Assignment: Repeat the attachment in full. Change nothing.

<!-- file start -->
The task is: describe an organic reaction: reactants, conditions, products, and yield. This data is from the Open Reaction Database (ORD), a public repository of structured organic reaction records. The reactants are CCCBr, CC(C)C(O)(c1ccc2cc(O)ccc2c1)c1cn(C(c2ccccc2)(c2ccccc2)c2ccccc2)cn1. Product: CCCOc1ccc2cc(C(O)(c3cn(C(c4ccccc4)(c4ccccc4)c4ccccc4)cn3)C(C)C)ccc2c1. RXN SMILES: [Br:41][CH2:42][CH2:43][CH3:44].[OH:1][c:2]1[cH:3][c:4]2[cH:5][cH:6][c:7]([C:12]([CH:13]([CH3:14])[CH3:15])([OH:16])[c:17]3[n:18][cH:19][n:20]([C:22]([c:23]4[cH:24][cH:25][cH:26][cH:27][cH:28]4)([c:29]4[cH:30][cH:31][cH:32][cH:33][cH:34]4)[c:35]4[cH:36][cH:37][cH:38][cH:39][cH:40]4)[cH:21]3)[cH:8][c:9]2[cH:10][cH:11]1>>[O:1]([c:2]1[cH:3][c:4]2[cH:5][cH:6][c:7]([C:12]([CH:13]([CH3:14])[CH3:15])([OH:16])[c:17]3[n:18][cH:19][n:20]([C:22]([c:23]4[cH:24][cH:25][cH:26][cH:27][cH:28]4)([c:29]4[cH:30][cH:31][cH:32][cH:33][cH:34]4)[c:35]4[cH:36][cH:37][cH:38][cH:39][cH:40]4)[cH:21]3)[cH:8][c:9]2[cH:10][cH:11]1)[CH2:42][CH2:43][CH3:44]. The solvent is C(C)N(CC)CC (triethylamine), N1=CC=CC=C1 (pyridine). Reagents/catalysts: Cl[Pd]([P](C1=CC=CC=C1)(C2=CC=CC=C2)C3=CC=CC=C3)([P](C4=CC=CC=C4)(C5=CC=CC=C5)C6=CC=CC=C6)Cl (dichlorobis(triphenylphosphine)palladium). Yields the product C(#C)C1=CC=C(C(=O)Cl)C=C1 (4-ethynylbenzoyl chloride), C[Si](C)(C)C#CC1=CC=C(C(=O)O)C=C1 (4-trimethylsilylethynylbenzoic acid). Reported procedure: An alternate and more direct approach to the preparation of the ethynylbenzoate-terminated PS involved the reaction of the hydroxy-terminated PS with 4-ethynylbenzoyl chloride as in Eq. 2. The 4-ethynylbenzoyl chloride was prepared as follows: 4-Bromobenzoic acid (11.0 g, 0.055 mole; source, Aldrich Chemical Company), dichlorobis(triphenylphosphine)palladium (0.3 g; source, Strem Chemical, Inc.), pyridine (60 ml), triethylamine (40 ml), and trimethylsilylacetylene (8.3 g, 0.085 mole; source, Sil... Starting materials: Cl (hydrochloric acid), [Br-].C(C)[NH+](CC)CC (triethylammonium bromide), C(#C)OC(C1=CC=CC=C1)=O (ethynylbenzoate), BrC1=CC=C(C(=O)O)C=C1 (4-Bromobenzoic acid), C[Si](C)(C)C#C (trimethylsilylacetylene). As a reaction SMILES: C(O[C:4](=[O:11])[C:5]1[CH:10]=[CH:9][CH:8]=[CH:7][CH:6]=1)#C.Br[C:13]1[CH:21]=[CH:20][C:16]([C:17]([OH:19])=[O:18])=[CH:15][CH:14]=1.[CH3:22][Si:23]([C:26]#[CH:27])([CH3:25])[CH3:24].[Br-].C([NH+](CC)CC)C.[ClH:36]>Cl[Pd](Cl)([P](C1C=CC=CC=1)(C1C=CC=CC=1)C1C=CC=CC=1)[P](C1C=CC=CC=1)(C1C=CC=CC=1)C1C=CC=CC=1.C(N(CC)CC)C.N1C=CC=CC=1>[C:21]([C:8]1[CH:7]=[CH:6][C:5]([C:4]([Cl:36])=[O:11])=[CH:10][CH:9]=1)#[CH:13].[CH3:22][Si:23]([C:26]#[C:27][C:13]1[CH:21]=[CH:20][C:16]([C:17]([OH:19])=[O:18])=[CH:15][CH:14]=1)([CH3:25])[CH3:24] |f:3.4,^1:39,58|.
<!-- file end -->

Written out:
The task is: describe an organic reaction: reactants, conditions, products, and yield. This data is from the Open Reaction Database (ORD), a public repository of structured organic reaction records. The reactants are CCCBr, CC(C)C(O)(c1ccc2cc(O)ccc2c1)c1cn(C(c2ccccc2)(c2ccccc2)c2ccccc2)cn1. Product: CCCOc1ccc2cc(C(O)(c3cn(C(c4ccccc4)(c4ccccc4)c4ccccc4)cn3)C(C)C)ccc2c1. RXN SMILES: [Br:41][CH2:42][CH2:43][CH3:44].[OH:1][c:2]1[cH:3][c:4]2[cH:5][cH:6][c:7]([C:12]([CH:13]([CH3:14])[CH3:15])([OH:16])[c:17]3[n:18][cH:19][n:20]([C:22]([c:23]4[cH:24][cH:25][cH:26][cH:27][cH:28]4)([c:29]4[cH:30][cH:31][cH:32][cH:33][cH:34]4)[c:35]4[cH:36][cH:37][cH:38][cH:39][cH:40]4)[cH:21]3)[cH:8][c:9]2[cH:10][cH:11]1>>[O:1]([c:2]1[cH:3][c:4]2[cH:5][cH:6][c:7]([C:12]([CH:13]([CH3:14])[CH3:15])([OH:16])[c:17]3[n:18][cH:19][n:20]([C:22]([c:23]4[cH:24][cH:25][cH:26][cH:27][cH:28]4)([c:29]4[cH:30][cH:31][cH:32][cH:33][cH:34]4)[c:35]4[cH:36][cH:37][cH:38][cH:39][cH:40]4)[cH:21]3)[cH:8][c:9]2[cH:10][cH:11]1)[CH2:42][CH2:43][CH3:44]. The solvent is C(C)N(CC)CC (triethylamine), N1=CC=CC=C1 (pyridine). Reagents/catalysts: Cl[Pd]([P](C1=CC=CC=C1)(C2=CC=CC=C2)C3=CC=CC=C3)([P](C4=CC=CC=C4)(C5=CC=CC=C5)C6=CC=CC=C6)Cl (dichlorobis(triphenylphosphine)palladium). Yields the product C(#C)C1=CC=C(C(=O)Cl)C=C1 (4-ethynylbenzoyl chloride), C[Si](C)(C)C#CC1=CC=C(C(=O)O)C=C1 (4-trimethylsilylethynylbenzoic acid). Reported procedure: An alternate and more direct approach to the preparation of the ethynylbenzoate-terminated PS involved the reaction of the hydroxy-terminated PS with 4-ethynylbenzoyl chloride as in Eq. 2. The 4-ethynylbenzoyl chloride was prepared as follows: 4-Bromobenzoic acid (11.0 g, 0.055 mole; source, Aldrich Chemical Company), dichlorobis(triphenylphosphine)palladium (0.3 g; source, Strem Chemical, Inc.), pyridine (60 ml), triethylamine (40 ml), and trimethylsilylacetylene (8.3 g, 0.085 mole; source, Sil... Starting materials: Cl (hydrochloric acid), [Br-].C(C)[NH+](CC)CC (triethylammonium bromide), C(#C)OC(C1=CC=CC=C1)=O (ethynylbenzoate), BrC1=CC=C(C(=O)O)C=C1 (4-Bromobenzoic acid), C[Si](C)(C)C#C (trimethylsilylacetylene). As a reaction SMILES: C(O[C:4](=[O:11])[C:5]1[CH:10]=[CH:9][CH:8]=[CH:7][CH:6]=1)#C.Br[C:13]1[CH:21]=[CH:20][C:16]([C:17]([OH:19])=[O:18])=[CH:15][CH:14]=1.[CH3:22][Si:23]([C:26]#[CH:27])([CH3:25])[CH3:24].[Br-].C([NH+](CC)CC)C.[ClH:36]>Cl[Pd](Cl)([P](C1C=CC=CC=1)(C1C=CC=CC=1)C1C=CC=CC=1)[P](C1C=CC=CC=1)(C1C=CC=CC=1)C1C=CC=CC=1.C(N(CC)CC)C.N1C=CC=CC=1>[C:21]([C:8]1[CH:7]=[CH:6][C:5]([C:4]([Cl:36])=[O:11])=[CH:10][CH:9]=1)#[CH:13].[CH3:22][Si:23]([C:26]#[C:27][C:13]1[CH:21]=[CH:20][C:16]([C:17]([OH:19])=[O:18])=[CH:15][CH:14]=1)([CH3:25])[CH3:24] |f:3.4,^1:39,58|.